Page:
GUEST:

2014's SCOTUS Rulings: What You Need To Know

Jul 8, 2014
Hickeydoo / Flickr/CC

A flurry of rulings by the country’s highest court last week addressed some major issues:  religious freedom and labor rights, as well as digital privacy and the extent of police and presidential power. We're examining how these decisions might affect future debates and what they say about the Court itself.

GUESTS:

In a decision that could have implications in New Hampshire, the Supreme Court on Thursday struck down a Massachusetts law that permits a 35-foot protest-free zone outside abortion clinics.

The justices were unanimous in ruling that extending a buffer zone 35 feet from clinic entrances violates the First Amendment rights of protesters.

Nicholas Eckhart / Flickr/CC

Two recent U.S. Supreme Court cases and plethora of state legislative debates have once again raised questions about what we mean by religious freedom: from whether contraception coverage should mandated, to prayer in public meetings, to private businesses objecting to serving same-sex couples. 

GUESTS: 

Sara Plourde / NHPR

  The House Judiciary committee considered a bill Tuesday that would create a 25 foot buffer zone to keep anti-abortion activists clear of abortion clinic entrances. While it’s expected to become law, it may face legal challenges when the U.S. Supreme Court rules on a similar law in Massachusetts.


N.H. Viewpoints On SCOTUS Campaign Finance Decision

Apr 8, 2014
Sandra Mars / Flickr/CC

Last week, the U.S. Supreme Court came down on a decision that will change the way we fund elections.  In a 5-4 vote, the court removed a cap on how many candidates or committees a person can support per election cycle.  Although the amount is still restricted to $2600 per candidate, an individual can now gift that amount to as many politicians as he or she wants. Opponents of the ruling worry the decision may suppress ordinary voices: “where enough money calls the tune,” said Justice William Breyer, “the general public will not be heard.” But supporters like Chief Justice Roberts say that this case follows first amendment rights. “Integration and access are not corruption,” said Roberts, “they embody a central feature of democracy that constituents support candidates who share their beliefs and interests.

GUESTS:

CALLOUT:

  • John Greabe - director of the Rudman Center at UNH Law School. He teaches constitutional law, civil procedure, federal courts and jurisdiction.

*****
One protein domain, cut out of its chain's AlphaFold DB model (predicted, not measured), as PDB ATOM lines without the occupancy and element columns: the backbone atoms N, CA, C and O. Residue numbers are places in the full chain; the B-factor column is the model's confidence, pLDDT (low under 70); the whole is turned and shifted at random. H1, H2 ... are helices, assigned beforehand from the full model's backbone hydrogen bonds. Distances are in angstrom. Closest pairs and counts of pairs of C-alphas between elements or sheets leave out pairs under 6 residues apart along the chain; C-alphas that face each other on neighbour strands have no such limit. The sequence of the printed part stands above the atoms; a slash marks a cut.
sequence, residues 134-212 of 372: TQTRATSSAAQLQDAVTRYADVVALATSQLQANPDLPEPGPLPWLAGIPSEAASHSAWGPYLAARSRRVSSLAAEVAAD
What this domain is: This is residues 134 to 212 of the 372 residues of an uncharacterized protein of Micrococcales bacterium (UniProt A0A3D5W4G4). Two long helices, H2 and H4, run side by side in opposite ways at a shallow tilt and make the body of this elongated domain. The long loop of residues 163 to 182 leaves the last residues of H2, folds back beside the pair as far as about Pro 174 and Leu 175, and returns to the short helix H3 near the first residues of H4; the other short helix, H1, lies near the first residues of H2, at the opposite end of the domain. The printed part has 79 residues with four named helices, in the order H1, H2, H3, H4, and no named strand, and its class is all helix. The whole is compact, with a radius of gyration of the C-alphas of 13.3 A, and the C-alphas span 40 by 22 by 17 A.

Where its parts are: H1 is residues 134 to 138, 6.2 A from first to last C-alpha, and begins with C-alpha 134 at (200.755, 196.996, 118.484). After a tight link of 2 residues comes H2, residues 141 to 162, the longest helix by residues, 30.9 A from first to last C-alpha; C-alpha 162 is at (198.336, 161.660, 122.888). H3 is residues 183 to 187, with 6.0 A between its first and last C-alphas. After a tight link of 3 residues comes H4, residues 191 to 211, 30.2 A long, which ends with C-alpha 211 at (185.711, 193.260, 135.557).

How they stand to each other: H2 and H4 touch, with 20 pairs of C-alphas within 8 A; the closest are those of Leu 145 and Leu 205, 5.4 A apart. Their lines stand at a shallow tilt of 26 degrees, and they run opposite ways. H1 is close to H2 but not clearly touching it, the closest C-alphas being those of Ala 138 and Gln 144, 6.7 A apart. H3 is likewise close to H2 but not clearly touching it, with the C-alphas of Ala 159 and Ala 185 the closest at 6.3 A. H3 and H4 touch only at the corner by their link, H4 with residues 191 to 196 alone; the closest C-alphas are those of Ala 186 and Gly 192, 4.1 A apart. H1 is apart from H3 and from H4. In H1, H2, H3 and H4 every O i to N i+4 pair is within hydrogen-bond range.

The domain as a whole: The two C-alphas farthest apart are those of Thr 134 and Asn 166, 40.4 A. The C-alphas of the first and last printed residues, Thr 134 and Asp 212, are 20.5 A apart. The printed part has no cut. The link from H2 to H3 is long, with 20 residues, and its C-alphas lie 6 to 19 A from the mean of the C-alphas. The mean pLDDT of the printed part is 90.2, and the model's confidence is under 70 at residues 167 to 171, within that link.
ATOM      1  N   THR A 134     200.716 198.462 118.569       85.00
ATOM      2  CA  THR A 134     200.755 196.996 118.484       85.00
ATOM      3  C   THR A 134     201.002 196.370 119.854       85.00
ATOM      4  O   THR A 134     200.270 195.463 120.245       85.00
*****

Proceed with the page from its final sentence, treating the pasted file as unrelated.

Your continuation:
A Love Supreme: Justice Sonia Sotomayor's Dating Profile

Feb 14, 2014
Sarah Thomas

Supreme Court Justice Sonia Sotomayor is looking for love! She recently joined Word of Mouth for Writers on a New England Stage and revealed she is open to meeting that special someone. Well, we think Justice Sotomayor is a great catch, so we took the liberty of creating a video dating profile for her.

Photo(s) by David J. Murray / ClearEyePhoto.com

NHPR and The Music Hall present Writers on a New England Stage with Supreme Court Justice Sonia Sotomayor, recorded live at The Music Hall in Portsmouth. Justice Sotomayor sat down with Virginia Prescott to discuss her memoir, My Beloved World. She's not permitted to comment on current cases, which gave Virginia plenty of time to discuss Justice Sotomayor's childhood in the Bronx, what it was like to throw out the first pitch at Yankee Stadium and counseling a Sesame Street character, Abby Cadabby on possible career choices.

After months of anticipation, the Supreme Court overturned The Defense of Marriage Act, and ruled California’s proposition eight unconstitutional. Both are considered major decisions for the gay rights movement. We’ll look closer at these rulings and what they may mean for the Granite State.

Guests :

Executive Director of the New Hampshire Civil Liberties Union Devon Chaffee says the ruling will have a significant positive impact for same-sex couples in the Granite State.

“After this decision, we’ll see same sex couples marries in New Hampshire and elsewhere being able to benefit from programs like family medical leave, social security survivor benefits and access to healthcare for spouses.”

Same-sex marriage has been legal in New Hampshire since 2010.